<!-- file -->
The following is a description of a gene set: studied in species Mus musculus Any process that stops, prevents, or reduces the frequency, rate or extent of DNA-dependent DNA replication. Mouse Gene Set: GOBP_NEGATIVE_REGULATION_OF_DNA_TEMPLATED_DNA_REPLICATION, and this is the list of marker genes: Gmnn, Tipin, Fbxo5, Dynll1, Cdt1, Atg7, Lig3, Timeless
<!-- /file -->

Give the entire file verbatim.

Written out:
The following is a description of a gene set: studied in species Mus musculus Any process that stops, prevents, or reduces the frequency, rate or extent of DNA-dependent DNA replication. Mouse Gene Set: GOBP_NEGATIVE_REGULATION_OF_DNA_TEMPLATED_DNA_REPLICATION, and this is the list of marker genes: Gmnn, Tipin, Fbxo5, Dynll1, Cdt1, Atg7, Lig3, Timeless